- Age: 56
- Position: Landscape architect and campus planner at Kansas University
- Employed at KU since: 2000
- Best part of the job: “I love the variety and just being in touch with the beauty of the campus.”
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Peg Livingood’s official title at Kansas University’s office of design and construction management is project manager.
But she does a lot of stuff, really. She’s a campus planner, a landscape architect, and she’s helped implement parts of KU’s campus heritage plan.
She’s given talks on the plan, which mainly call for people to take a moment and think about the impact on the historical significance of the campus before undertaking any development activity.
Livingood offers this example: In recent years, KU was doing some renovations to its network of steam tunnels that run underneath the campus. One part of the project was in an area at the northwest corner of the intersection of Jayhawk Boulevard and Sunflower Road.
An exit and entrance to the tunnel was planned to go right in the middle of the grassy triangle of land. Livingood and others intervened, suggesting the entrance be placed in a spot where it was much more hidden from view.
“Having that tunnel access there would have been devastating for that space,” Livingood said. “It still works, it still functions, it just blends in a little bit.”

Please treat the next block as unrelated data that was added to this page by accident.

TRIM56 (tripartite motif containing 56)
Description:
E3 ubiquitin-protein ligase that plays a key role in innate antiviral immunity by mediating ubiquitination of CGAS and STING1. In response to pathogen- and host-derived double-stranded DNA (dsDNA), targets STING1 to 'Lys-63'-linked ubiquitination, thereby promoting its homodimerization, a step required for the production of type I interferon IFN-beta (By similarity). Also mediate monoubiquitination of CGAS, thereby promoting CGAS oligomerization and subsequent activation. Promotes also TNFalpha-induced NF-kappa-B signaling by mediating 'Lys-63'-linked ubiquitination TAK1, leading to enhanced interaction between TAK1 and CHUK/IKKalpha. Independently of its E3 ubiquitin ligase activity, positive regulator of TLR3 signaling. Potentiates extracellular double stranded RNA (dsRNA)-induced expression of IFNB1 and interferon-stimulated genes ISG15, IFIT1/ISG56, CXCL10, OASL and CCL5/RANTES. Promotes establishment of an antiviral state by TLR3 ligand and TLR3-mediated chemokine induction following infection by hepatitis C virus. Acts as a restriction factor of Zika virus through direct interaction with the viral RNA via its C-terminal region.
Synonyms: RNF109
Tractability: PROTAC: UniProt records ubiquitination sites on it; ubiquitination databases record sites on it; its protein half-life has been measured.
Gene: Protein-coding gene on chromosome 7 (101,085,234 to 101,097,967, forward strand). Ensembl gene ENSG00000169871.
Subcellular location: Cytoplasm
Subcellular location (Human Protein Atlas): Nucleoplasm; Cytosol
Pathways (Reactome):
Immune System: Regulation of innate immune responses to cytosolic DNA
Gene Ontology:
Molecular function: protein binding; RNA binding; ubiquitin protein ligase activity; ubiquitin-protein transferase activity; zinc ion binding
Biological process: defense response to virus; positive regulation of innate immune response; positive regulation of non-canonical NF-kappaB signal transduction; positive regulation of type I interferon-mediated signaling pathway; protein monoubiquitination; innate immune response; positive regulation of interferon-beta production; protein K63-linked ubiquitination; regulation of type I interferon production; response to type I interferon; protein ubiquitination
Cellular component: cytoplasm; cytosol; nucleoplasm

Jeff Severin, KU’s Center for Sustainability director, said Livingood, in addition to preserving campus history, also worked well with students concerned about environmental matters.
“She is a quiet champion for sustainability on campus,” Severin said, adding that she’s often behind the scenes with students to ensure a project gets done.
He said Livingood provided key guidance to students designing a rain garden outside the Ambler Student Recreation Fitness Center, for example.
And, in even smaller projects, she has worked to ensure that a lighting project initiated by students on KU’s West Campus works with existing architecture.
Simplicity is the key.
“She wants to make sure the focus isn’t on that light fixture, it’s on the building,” Severin said.
As part of the campus heritage plan, Livingood also looks to protect “view sheds,” or places where on campus you can stand, and hopefully see the same thing you saw 50 or more years ago.
Preserving the campus’ heritage isn’t always easy.
“There’s no identified funding for historic preservation, per se,” she said, which can make things difficult.
Livingood said a list of donor opportunities will be debuting soon online. Donors can opt to bring back things like rows of trees that lined Jayhawk Boulevard. Elm trees used to grow along the road until they fell victim to disease.
Trees, too, can be difficult, she said. If they are replanted, they won’t be one species, to slow the spread of disease.
But she knows that planting trees is a process will take some time.
“The best time to plant a tree was 30 years ago,” she said.
The issue of campus preservation resonates with many people, Livingood said.
“You talk to alumni, and people have such strong connections to the campus landscape environment,” she said.
And potential freshmen regularly look for campus beauty as a big part of their school choice.
“I take my responsibility very seriously,” she said. “I feel like I have to protect the beauty of this campus for future generations.”